The induction system 39 includes an air silencing and inlet device, shown schematically in this figure and indicated by the reference numeral 64. The actual construction of this air charge device appears in FIGS. 3 and 5. In actual physical location, this device 64 is contained within the cowling 34 at the forward end thereof and has a rearwardly facing air inlet opening 65 through which air is introduced.
The air inlet device 64 supplies the induced air to a plurality of throttle bodies or induction devices 66, each of which has a throttle valve 67 provided therein. These throttle valves 57 are supported on throttle valve shafts (not shown). These throttle valve shafts are linked to each other for simultaneous opening and closing of the throttle valves 57 in a manner that is well known in this art.
As is also typical in two cycle engine practice, the intake ports 63 have, provided in them, reed-type check valves 68. These check valves 68 permit the air to flow into the sections of the crankcase chamber 56 when the pistons 54 are moving upwardly in their respective cylinder bores. However, as the pistons 54 move downwardly, the charge will be compressed in the sections of the crankcase chamber 56. At that time, the reed type check valve 68 will close so as to permit the charge to be compressed. In addition, lubricant pumps 69 are provided for spraying lubricant into the throttle bodies 66 for engine lubrication under the control of an ECU (Electronic Control Unit) 71 that will be described more in detail later. Although it is not shown, some forms of direct lubrication may be also employed for delivering lubricant directly to certain components of the engine.
The charge which is compressed in the sections of the crankcase chamber 56 is then transferred to the combustion chambers as through a scavenging system (not shown) in a manner that is well known. A spark plug 75 is mounted in the cylinder head assembly 58 for each cylinder bore. The spark plug 75 is fired under the control of the ECU 71.
The spark plug 75 fire a fuel air charge that is formed by mixing fuel directly with the intake air via a fuel injector 76. The fuel injectors 76 are solenoid type and electrically operated also under the control of the ECU 71. The fuel injectors 76 are mounted directly in the cylinder head 59 in a specific location, as will be described, so as to provide optimum fuel vaporization or diffusion under all running conditions.
Fuel is supplied to the fuel injectors 76 by a fuel supply system, indicated generally by the reference numeral 81 (see the upper and lower left hand views of FIG. 2). The fuel supply system 81 composes a main fuel supply tank 82 that is provided in the hull of the watercraft with which the outboard motor 30 is associated. Fuel is drawn from this tank 82 through a conduit 83 by means of a first low pressure pump 84 and a plurality of second low pressure pumps 85. The first low pressure pump 84 is a manually operated pump and the second low pressure pumps 85 are diaphragm type pumps operated by variations in pressure in the sections of the crankcase chamber 56, and thus provide a relatively low pressure.
A quick disconnect coupling (not shown) is provided in the conduit 83 and also a fuel filter 86 is positioned in the conduit 83 at an appropriate location.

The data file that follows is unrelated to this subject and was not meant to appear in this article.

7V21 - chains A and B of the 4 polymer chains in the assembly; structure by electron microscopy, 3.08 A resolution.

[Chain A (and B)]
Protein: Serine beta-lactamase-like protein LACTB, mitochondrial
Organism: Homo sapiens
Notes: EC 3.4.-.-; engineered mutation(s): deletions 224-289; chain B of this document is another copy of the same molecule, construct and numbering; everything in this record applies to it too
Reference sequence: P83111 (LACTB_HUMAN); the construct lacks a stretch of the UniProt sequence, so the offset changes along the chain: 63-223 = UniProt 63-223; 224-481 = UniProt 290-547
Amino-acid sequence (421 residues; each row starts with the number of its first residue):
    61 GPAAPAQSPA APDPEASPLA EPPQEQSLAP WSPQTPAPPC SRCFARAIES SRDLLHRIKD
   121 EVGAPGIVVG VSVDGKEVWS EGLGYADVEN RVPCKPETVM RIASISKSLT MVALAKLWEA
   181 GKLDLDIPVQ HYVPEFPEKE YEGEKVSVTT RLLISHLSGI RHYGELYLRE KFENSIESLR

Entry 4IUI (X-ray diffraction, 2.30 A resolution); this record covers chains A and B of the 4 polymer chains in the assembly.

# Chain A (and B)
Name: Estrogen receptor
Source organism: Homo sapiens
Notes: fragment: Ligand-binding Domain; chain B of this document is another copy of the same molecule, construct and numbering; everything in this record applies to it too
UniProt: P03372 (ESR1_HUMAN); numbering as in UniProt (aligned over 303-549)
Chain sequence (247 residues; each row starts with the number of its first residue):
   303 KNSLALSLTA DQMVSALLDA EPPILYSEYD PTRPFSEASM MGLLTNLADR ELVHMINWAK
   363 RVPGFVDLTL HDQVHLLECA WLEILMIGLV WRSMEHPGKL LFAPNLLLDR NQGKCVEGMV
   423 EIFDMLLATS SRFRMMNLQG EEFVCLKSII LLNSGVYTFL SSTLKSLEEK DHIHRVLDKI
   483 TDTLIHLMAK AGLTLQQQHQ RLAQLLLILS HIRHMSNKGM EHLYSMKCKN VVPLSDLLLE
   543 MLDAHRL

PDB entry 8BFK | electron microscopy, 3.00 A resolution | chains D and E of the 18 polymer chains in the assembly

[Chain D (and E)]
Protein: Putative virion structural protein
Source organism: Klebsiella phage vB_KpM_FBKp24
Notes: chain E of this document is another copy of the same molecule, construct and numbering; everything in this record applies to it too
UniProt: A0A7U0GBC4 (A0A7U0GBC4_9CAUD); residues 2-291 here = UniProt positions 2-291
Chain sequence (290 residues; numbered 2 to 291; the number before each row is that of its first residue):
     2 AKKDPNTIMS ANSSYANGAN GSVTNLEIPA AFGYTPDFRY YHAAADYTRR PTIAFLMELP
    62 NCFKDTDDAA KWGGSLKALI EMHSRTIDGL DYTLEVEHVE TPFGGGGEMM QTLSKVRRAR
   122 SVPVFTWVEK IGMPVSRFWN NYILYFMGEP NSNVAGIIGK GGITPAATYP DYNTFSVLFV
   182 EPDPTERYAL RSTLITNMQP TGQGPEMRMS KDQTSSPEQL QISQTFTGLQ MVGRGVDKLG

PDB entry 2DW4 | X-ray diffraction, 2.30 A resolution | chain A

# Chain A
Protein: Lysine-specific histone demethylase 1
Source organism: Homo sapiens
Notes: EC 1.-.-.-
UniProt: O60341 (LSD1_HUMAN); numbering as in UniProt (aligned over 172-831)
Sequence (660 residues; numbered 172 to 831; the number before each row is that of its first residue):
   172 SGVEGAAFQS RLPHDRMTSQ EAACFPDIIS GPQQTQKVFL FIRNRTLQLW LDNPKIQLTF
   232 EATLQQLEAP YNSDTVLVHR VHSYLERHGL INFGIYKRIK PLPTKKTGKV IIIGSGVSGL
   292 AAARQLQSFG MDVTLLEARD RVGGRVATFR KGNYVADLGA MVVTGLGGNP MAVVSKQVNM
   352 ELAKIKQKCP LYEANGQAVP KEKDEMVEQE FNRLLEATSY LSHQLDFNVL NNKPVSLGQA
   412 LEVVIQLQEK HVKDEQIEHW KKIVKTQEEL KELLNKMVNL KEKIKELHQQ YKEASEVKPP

From the low pressure pump 85, fuel is supplied to a vapor separator 88 which is mounted on the engine 33 or within the cowling 34 at an appropriate location. This fuel is supplied through a line 89. At the vapor separator end of the line 89, there is provided at a float valve (not shown) that is operated by a float 91 so as to maintain a uniform level of fuel in the vapor separator 88.
A high pressure electric fuel pump 92 is provided in the vapor separator 88 and pressurizes fuel that is delivered through a fuel supply line 93 to a high pressure pumping apparatus, indicated generally by the reference numeral 94. The electric fuel pump 92, which is driven by an electric motor, develops a pressure such as 3 to 10 kg/cm2. A low pressure regulator 95 is positioned in the line 93 at the vapor separator 88 and limits the pressure that is delivered to the high pressure pumping apparatus, indicated generally by the reference numeral 96 by dumping the fuel back to the vapor separator 88.
The high pressure fuel delivery system 96 includes a high pressure fuel pump 97 that can develop a pressure of, for example, 50 to 100 kg/cm2 or more. A pump drive unit 98 (the lower left hand view) is provided for driving the high pressure fuel pump 97.
Referring to FIGS. 3 and 4, the pump drive unit 98 is partly affixed to the cylinder body 51 via a stay 112 with bolts 99 and partly directly affixed to the cylinder body 51 so as to overhang between the two banks 52 of the V arrangement. A pulley 102 is affixed to a pump drive shaft 103 of the pump drive unit 98. The pulley 102 is driven from a driving pulley 104 affixed to the crankshaft 47 by means of a drive belt 105.
The pump drive shaft 103 is provided with a cam disc 11 existing horizontally for pushing plungers 112 which are disposed on the high pressure fuel pump 97.
The high pressure fuel pump 97 is mounted on the pump drive unit 98 with bolts 113. The high pressure fuel pump 97 has a unified fuel inlet and outlet module 114 which is mounted on a side wall of the pressure pump 97. The inlet and outlet module 114 has an inlet passage 115 connected with the line 93 (FIG. 1), an outlet passage 116 connected with a fuel supply conduit 117 and an overflow passage 118 connected with the vapor separator 88 (FIG. 1). The line for returning the overflow fuel to the vapor separator 88 is omitted in FIG. 1.